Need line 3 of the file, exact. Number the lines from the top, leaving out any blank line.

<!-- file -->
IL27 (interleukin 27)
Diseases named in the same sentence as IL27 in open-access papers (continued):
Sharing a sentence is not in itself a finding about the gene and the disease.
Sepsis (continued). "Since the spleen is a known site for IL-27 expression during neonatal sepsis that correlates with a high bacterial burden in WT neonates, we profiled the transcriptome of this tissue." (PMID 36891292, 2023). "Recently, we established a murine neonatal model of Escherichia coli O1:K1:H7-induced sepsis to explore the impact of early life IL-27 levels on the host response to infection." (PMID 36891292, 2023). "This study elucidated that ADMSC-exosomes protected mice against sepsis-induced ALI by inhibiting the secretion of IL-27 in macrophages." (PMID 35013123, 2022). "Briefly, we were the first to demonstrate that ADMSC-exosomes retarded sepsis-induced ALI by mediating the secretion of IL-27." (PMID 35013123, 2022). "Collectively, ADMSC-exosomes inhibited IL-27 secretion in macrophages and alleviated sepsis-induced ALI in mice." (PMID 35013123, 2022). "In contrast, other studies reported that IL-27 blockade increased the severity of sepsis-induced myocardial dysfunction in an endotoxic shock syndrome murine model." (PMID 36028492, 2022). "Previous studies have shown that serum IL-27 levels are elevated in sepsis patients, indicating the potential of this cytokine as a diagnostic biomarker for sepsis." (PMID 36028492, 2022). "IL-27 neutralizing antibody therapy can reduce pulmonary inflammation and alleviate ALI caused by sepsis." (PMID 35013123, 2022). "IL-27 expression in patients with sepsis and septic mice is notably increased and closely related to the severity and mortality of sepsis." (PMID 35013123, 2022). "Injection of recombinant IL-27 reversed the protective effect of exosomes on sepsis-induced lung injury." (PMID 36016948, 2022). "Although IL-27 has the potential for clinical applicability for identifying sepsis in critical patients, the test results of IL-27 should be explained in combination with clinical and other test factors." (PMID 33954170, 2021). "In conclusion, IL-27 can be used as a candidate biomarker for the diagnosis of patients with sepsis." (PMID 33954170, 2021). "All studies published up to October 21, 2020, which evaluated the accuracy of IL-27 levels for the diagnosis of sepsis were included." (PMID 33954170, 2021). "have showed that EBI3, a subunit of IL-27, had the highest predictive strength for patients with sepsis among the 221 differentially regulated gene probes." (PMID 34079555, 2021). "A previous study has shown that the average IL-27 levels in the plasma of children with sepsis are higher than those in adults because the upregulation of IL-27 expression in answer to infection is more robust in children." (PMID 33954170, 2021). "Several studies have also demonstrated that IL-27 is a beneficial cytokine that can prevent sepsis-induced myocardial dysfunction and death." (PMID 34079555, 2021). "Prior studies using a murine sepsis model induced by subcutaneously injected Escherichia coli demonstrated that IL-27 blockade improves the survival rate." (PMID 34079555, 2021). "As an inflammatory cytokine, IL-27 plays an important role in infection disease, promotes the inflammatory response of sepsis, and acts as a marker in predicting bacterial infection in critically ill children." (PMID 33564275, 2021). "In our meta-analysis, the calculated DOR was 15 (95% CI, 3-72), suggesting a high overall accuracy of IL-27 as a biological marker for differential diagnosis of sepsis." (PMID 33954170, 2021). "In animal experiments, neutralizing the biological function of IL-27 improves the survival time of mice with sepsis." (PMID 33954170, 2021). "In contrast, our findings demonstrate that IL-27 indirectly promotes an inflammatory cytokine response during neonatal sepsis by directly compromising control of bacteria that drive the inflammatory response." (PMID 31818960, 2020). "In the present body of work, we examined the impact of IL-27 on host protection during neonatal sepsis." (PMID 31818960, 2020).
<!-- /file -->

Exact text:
Sharing a sentence is not in itself a finding about the gene and the disease.